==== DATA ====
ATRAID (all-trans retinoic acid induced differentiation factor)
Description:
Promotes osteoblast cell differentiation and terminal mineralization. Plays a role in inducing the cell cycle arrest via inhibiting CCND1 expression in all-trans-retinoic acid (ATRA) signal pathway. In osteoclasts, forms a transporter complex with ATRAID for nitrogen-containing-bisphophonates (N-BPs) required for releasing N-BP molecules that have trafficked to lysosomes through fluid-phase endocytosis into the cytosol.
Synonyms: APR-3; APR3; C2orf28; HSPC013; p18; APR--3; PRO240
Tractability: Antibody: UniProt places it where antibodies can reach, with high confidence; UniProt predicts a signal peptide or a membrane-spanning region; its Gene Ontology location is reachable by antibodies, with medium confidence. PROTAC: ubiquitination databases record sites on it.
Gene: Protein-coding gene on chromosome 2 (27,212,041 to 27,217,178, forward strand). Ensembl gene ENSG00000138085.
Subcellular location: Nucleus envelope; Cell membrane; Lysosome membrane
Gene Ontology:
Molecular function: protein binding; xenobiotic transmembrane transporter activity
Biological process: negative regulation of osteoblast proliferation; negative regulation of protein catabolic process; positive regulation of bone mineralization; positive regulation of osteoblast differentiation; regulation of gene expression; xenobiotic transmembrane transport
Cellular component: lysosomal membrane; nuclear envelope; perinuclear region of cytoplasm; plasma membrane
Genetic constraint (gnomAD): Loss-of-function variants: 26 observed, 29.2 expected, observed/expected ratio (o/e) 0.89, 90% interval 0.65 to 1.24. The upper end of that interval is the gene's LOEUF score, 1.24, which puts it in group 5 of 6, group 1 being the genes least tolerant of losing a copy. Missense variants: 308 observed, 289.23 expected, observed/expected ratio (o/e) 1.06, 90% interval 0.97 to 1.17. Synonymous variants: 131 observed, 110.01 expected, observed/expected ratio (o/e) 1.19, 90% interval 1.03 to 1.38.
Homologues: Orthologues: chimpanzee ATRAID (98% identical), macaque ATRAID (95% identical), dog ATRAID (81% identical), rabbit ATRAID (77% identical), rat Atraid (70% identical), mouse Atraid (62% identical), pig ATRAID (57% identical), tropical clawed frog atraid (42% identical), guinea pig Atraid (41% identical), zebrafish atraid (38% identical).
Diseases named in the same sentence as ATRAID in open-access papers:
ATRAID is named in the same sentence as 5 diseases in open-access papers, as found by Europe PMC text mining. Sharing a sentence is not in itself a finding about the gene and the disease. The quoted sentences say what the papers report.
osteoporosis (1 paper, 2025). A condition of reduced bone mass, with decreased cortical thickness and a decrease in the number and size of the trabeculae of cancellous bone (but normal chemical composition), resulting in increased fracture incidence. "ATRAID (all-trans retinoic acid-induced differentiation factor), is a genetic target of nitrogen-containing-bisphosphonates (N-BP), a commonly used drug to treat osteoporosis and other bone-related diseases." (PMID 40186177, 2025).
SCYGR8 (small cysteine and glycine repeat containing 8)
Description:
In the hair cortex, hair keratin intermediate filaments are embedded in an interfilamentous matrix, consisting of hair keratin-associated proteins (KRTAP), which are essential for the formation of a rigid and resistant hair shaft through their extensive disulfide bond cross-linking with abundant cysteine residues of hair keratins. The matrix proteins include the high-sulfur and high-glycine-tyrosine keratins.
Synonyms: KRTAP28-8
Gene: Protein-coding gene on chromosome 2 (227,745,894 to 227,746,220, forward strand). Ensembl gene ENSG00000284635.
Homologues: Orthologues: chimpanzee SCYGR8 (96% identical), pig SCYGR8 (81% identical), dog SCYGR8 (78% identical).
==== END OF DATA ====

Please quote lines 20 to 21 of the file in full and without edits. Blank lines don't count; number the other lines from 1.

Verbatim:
Synonyms: KRTAP28-8
Gene: Protein-coding gene on chromosome 2 (227,745,894 to 227,746,220, forward strand). Ensembl gene ENSG00000284635.